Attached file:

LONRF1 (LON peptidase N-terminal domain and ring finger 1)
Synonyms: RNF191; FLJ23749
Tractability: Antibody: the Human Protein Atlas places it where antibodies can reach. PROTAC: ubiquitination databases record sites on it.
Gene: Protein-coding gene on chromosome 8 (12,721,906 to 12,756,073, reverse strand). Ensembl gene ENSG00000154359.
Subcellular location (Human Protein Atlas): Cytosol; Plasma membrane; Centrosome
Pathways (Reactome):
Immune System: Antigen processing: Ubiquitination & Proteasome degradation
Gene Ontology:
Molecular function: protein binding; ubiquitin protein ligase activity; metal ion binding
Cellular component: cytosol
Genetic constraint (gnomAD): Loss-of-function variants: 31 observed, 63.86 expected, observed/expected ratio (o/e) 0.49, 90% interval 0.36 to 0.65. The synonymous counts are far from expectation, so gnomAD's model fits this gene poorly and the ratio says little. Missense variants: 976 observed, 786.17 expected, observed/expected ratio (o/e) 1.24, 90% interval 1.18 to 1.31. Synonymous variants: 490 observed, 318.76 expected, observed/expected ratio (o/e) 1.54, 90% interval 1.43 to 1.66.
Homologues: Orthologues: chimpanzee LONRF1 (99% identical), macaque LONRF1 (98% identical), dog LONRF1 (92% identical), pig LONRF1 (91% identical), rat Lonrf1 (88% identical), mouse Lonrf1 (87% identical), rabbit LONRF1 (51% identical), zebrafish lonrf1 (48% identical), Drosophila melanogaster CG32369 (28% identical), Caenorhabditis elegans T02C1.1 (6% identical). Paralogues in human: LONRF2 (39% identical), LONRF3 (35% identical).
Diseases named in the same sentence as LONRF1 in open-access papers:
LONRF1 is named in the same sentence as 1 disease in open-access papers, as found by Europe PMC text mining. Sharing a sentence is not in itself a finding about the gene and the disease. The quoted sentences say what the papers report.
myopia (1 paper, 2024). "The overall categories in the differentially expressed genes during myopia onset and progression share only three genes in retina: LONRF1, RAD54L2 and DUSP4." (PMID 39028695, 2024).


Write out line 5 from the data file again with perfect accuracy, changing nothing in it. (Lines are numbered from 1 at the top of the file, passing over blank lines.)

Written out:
Subcellular location (Human Protein Atlas): Cytosol; Plasma membrane; Centrosome